OFFICIAL VOICE OF THE COMMUNIST PARTY OF CUBA CENTRAL COMMITTEE
Raúl Castro and Ernesto Che Guevara touring the mines in Moa. Photo: Korda, Alberto

HOLGUÍN.— Avoiding interviews was a constant in engineer Demetrio Presilla López’ life. But in the few that he agreed to regarding his role in the resumption of national nickel production, he never failed to mention that day in December, 1960, when Comandante Ernesto Guevara, then head of the National Institute for Agrarian Reform’s (INRA) Industrialization Department, asked him to get into operation a recently built plant in Moa, abandoned by a U.S. company on April 9 of the same year, as part of the economic measures adopted by the U.S. government to stifle the Cuban Revolution.

Che spoke of a gradual process, but was clear on the need to restart the industry, as the Hero of Labor of the Republic of Cuba recalled, who passed away in Moa in March 2006.

The long-ago meeting had been promoted by the guerrilla commander. Presilla noted that during their conversation, he made comments and asked questions about the difficulties that could arise in marketing the final product, to which Che replied that Presilla would be in charge of getting the plant into operation, and that he would be responsible for the supplies needed for production and the sale of nickel.

Such confidence assured those gathered that there would be no backtracking in the task entrusted to them. Che was convinced of the possibility of success, and dedicated his keen strategic vision and the organizing capacity that distinguished him as a guerrilla, to the efforts.

TIRELESS AND FORESIGHTED

Che was also tireless. According to the chronology in which journalist Camilo Velasco describes the relationship between Che and the nickel industry, he also met in mid-December, 1960, in Havana, with a group of 17 engineers and technicians who had participated together with U.S. specialists in the fitting and testing of the inactive Moa plant, taken over by the INRA on August 5 of that year, when it became known as the Comandante Pedro Sotto Alba plant.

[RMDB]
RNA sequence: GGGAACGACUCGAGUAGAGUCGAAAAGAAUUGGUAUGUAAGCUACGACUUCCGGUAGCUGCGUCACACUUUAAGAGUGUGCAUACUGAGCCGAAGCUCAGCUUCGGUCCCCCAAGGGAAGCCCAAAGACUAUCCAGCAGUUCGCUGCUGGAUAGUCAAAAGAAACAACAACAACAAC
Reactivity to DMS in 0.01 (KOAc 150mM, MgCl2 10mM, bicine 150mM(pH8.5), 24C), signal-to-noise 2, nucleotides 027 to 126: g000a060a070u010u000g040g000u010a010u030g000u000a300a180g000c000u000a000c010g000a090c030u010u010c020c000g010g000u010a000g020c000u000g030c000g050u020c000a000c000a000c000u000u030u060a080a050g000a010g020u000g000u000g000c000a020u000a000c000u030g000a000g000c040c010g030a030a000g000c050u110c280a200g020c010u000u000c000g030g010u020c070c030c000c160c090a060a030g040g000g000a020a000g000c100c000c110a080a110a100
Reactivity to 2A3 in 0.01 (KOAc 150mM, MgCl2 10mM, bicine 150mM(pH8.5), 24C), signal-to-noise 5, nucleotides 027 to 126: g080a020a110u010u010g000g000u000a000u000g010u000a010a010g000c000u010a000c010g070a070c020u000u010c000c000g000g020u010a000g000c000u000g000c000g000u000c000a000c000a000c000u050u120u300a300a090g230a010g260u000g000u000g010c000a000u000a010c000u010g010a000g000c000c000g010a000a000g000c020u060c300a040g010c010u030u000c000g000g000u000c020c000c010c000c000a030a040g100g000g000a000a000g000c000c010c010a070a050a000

In fact, throughout 1960, the INRA was very active in the recovery of nickel production. On August 19, the institute executed the official take over of the Cayo del Medio mining company, which exploited the Cayo Guan deposits and other mines.

In addition, on October 24, Resolution No. 16 of the Cuban Institute of Mining established the nationalization of the Nicaro nickel industry, which immediately received the name of Comandante René Ramos Latour.

On January 6, 1961, the traditional celebrations for Día de los Reyes Magos (Three Kings’ Day) were held. They were accompanied, fittingly perhaps, by an appearance by Che on Cuban television. He reported the signing of agreements with various socialist countries, and the commitment of the Soviet Union to send specialists to assist with the start-up of the nickel plant.

Previously, in December 1960, a delegation from the Soviet Union had visited Moa to learn about the plant's technology.

Completely immersed in this mission, at the end of April, 1961, in a conference at the Popular University, Comandante Ernesto Guevara, then Minister of Industries (he had been appointed to the position on February 2 that year) detailed that the basic products of Cuban mining were iron, nickel, and copper. He also noted that there were cobalt and chromite deposits. He noted that some of the greatest potential resources were laterite deposits located in the north of the eastern region of the island, in the areas of Nicaro, Moa, and Baracoa.

As for the Comandante Pedro Sotto Alba plant, on stating that it would probably be up and running in a short period, Che asserted that this should be regarded an accomplishment of the Revolutionary Government, as it had previously been inoperative.

As one reviews what was done in 1961, the admiration for Che’s efforts inevitably grows. In May, in Havana, he received a delegation headed by the Vice Minister of Economy of the USSR, who explored the negotiation of future agreements for the purchase of Cuban nickel. In August, during the first national production meeting of the sector that he led, Che stated that the René Ramos Latour plant, in Nicaro, had produced 7,620 tons, which represented a slight increase compared to the same period the previous year.